Review: “The Purity Of Vengeance” By Jussi Adler-Olsen


I received an eGalley of this book through Penguin Books’ First To Read program. Although it was provided to me at no cost, I am under no obligation to give it a positive review.

When I first agreed to read this novel, I didn’t realize it was the fourth book in The Department Q series. So it took me a bit to catch up with the characters and what the author presumes the reader already knows from the previous three books.

Nete Hermansen has an axe to grind. As a youth in the 1950s, she was forcefully sterilized by physician Curt Wad. In the eighties she sets plans in motion to bring about revenge on Wad and others involved in her abuse.

In present day, Detective Carl Mørck gets handed a case he really didn’t want any part of because of the emotional baggage associated with it. The case involves two of his former partners, and the case is also responsible for getting Mørck involved in Department Q. As the detective digs into the disappearance of a lady named Rita, who owned a brothel at the time she vanished, he and his assistants learned that many other people disappeared at the same time.

As the story moves along, you learn more about Wad and his political ambitions, not to mention the evidence he gathers as a means of cataloging blackmail against political adversaries. Eventually the lives of Wad, Hermansen, Mørck and the missing persons, all come together into a nice bit of crime solving for Department Q.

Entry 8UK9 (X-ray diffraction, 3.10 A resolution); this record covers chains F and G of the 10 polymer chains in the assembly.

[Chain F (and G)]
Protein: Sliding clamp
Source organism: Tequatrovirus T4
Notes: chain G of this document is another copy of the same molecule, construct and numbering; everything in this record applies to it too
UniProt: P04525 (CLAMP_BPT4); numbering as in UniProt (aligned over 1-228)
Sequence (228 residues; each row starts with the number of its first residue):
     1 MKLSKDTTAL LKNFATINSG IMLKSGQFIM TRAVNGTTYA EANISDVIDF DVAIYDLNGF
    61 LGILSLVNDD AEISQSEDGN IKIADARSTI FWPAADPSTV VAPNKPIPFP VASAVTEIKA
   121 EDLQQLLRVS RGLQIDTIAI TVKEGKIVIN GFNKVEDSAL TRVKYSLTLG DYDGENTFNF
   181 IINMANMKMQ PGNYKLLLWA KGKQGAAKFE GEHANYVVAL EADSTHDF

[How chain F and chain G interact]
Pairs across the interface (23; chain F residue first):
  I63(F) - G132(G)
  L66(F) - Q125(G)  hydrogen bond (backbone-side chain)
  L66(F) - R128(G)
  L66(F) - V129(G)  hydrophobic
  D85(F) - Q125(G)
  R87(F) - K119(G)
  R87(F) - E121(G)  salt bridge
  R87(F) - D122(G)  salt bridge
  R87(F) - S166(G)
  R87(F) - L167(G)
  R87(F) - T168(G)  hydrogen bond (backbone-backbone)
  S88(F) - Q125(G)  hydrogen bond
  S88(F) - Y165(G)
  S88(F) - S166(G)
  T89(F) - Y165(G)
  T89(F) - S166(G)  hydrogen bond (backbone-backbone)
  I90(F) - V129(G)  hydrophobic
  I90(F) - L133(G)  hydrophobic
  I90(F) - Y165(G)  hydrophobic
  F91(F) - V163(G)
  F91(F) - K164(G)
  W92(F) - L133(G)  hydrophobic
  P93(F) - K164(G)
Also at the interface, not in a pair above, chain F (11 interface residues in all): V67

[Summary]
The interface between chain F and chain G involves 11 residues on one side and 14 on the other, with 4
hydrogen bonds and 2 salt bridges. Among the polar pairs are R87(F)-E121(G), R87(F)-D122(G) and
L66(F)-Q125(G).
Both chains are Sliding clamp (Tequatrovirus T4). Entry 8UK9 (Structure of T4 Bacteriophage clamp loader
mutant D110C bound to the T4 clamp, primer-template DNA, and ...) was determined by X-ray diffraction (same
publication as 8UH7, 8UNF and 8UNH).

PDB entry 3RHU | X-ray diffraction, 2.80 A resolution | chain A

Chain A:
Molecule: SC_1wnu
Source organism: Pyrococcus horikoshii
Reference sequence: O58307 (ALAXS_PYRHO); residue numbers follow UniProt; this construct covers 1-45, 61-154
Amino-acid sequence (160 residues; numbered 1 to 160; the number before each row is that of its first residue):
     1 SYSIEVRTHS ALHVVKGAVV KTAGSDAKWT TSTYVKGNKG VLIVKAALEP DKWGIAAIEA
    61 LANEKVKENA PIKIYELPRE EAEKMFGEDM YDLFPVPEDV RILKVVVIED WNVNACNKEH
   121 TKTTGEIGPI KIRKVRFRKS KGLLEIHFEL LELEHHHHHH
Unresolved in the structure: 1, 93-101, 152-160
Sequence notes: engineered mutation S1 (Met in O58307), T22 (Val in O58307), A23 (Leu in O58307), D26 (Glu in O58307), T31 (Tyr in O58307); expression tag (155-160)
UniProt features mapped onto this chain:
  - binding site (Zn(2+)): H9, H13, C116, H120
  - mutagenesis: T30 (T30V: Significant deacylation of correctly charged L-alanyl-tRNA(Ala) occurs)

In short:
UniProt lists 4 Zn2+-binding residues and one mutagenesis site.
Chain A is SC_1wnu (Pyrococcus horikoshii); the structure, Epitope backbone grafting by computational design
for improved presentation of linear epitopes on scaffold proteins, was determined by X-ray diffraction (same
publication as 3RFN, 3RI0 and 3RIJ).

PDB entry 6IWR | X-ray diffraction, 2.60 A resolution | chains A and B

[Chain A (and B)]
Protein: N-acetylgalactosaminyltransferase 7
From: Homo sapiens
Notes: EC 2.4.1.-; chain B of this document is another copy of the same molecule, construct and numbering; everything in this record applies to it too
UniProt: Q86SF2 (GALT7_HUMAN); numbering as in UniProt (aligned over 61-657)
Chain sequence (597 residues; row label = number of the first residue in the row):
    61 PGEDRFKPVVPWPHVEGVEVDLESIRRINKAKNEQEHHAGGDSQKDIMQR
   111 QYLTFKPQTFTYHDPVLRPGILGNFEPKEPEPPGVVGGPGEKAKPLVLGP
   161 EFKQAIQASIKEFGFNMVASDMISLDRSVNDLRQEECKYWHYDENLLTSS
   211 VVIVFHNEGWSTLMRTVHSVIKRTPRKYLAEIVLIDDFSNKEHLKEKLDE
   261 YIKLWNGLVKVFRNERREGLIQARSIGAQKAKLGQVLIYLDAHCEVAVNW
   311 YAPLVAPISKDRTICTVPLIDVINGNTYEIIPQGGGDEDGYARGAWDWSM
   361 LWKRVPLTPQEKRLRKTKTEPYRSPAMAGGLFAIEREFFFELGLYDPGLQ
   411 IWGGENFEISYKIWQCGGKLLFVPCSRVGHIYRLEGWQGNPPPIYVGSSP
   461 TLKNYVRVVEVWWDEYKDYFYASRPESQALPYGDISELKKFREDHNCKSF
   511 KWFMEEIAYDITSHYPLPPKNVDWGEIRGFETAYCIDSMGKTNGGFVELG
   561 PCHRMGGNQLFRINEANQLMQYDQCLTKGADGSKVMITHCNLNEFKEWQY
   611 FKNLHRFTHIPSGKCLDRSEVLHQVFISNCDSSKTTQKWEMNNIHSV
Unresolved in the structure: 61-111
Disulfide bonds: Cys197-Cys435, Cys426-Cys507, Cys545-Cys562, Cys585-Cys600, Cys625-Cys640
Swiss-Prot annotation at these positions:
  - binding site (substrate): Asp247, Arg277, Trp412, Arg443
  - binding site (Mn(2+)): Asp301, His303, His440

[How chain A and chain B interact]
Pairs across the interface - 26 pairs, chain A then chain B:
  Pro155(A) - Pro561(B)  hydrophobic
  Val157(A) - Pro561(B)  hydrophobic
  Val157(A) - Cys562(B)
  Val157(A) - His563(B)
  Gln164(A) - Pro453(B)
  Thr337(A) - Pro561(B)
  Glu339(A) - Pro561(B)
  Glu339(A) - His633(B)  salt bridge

As I noted earlier, I’ve not read anything by Adler-Olsen before, so I didn’t really know what to expect. I’ve also, as far as I know, never read any fiction that takes place in modern day Denmark.

About halfway through the book I learned through some online reading that Adler-Olsen’s books are originally written in Danish and then translated to English. That certainly helped explain some issues I had with the book, as it didn’t seem to flow as naturally as I would like following the translation. I particularly was thinking of “The Girl Who…” series by Stiegg Larsson. The translations on those didn’t feel quite so cumbersome.

That said, I liked the way Adler-Olsen built the story. It does flip back and forth between timelines a bit, but considering the way they are tied together, it’s a necessity. Either way, I will likely go back and pick up the first three books in the series to check them out too.

Rating: 4 stars (out of 5)

Advertisements

Leave a Reply

Fill in your details below or click an icon to log in:

WordPress.com Logo

You are commenting using your WordPress.com account. Log Out / Change )

Twitter picture

You are commenting using your Twitter account. Log Out / Change )

Facebook photo

You are commenting using your Facebook account. Log Out / Change )

Google+ photo

You are commenting using your Google+ account. Log Out / Change )

Connecting to %s